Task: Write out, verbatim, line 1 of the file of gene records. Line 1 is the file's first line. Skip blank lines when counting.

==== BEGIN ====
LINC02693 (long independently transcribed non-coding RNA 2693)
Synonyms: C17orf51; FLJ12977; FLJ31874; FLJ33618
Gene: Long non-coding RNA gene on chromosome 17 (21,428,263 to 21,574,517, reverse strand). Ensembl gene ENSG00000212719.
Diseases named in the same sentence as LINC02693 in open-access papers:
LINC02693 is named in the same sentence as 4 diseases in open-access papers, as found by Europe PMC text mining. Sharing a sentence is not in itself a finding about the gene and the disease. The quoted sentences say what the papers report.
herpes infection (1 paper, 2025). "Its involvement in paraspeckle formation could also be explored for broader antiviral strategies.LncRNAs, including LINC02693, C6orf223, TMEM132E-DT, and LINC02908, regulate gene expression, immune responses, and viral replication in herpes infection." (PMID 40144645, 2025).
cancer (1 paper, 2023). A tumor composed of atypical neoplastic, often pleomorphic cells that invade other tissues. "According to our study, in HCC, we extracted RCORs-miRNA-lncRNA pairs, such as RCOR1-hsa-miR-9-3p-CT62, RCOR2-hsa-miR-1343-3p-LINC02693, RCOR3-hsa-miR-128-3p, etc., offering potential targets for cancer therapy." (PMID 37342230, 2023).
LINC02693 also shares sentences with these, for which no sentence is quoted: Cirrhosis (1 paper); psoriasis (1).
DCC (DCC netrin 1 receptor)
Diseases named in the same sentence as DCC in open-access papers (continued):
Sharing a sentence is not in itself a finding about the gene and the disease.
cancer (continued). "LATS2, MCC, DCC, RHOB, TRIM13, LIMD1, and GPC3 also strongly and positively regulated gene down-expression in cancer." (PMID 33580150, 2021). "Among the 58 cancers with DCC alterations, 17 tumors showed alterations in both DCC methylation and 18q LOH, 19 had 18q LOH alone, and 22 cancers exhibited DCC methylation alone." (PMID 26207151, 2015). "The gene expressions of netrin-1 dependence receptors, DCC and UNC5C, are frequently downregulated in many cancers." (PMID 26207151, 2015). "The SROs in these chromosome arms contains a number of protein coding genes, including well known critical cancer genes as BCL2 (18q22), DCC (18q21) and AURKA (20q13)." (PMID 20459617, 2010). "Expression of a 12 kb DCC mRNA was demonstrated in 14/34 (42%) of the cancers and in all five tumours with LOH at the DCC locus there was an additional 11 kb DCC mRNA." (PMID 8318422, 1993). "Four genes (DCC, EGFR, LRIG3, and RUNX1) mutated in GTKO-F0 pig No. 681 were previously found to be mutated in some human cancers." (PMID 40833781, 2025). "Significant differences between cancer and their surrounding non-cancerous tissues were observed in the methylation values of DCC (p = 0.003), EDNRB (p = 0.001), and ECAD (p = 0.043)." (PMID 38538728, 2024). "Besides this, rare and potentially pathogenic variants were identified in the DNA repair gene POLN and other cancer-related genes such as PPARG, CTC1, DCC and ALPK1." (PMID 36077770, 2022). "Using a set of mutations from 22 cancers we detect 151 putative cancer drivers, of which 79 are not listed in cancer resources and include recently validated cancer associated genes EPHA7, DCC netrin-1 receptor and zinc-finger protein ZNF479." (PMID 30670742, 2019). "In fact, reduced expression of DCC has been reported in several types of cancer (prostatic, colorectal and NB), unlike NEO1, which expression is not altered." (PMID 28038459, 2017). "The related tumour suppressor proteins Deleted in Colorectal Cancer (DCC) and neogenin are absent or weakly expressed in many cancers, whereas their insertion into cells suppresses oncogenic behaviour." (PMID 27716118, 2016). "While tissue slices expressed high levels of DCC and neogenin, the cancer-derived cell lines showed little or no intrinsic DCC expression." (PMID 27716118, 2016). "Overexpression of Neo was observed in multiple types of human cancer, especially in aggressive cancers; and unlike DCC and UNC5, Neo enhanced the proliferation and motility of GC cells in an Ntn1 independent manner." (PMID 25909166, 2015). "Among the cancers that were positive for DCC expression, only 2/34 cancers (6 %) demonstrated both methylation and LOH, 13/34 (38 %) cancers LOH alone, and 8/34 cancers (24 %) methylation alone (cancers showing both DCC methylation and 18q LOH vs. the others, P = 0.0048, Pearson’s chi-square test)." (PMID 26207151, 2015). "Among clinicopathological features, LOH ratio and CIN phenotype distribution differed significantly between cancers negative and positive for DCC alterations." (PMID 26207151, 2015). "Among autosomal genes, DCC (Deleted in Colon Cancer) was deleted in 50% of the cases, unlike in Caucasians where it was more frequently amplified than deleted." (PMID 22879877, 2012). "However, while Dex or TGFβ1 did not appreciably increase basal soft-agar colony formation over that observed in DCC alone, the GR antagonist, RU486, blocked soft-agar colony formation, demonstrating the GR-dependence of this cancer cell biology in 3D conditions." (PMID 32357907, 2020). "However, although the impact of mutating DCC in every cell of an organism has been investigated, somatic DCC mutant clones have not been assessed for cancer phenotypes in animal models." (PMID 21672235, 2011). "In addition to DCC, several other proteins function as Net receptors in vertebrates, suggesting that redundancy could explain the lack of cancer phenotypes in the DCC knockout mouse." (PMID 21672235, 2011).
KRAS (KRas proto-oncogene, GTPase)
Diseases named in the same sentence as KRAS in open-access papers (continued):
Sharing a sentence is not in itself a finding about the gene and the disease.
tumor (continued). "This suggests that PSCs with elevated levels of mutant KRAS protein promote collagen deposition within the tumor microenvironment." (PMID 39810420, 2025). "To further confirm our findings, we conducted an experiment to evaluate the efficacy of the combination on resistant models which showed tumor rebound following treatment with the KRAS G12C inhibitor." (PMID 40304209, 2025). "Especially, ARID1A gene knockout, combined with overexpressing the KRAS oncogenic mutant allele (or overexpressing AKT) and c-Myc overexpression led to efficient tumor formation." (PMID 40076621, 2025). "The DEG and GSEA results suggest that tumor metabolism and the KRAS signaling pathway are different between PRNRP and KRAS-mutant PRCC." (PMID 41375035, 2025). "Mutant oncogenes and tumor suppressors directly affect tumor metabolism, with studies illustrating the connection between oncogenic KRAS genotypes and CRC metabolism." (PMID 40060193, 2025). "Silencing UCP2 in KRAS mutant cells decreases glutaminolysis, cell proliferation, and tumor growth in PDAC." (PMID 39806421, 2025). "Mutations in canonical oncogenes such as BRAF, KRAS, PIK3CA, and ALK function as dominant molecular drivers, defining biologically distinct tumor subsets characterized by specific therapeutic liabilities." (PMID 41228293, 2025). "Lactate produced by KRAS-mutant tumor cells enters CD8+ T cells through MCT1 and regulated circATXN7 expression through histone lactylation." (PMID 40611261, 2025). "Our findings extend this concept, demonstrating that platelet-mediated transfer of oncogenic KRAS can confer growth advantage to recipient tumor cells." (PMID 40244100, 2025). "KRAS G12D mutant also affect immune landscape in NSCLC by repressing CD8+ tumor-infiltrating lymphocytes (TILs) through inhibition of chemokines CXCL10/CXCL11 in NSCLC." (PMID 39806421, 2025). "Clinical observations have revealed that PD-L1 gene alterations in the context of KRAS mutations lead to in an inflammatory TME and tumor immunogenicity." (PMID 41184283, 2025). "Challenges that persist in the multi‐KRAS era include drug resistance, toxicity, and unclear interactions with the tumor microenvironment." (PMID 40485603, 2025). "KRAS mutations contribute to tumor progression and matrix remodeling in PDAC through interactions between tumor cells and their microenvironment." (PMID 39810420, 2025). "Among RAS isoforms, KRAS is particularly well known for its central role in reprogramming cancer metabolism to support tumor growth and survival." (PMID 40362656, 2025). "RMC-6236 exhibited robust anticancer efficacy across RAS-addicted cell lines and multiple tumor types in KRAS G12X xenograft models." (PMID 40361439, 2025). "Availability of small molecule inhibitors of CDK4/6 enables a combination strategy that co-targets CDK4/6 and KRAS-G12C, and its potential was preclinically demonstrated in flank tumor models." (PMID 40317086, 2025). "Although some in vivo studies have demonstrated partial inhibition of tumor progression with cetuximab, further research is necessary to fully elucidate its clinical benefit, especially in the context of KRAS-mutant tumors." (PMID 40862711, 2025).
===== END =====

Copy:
LINC02693 (long independently transcribed non-coding RNA 2693)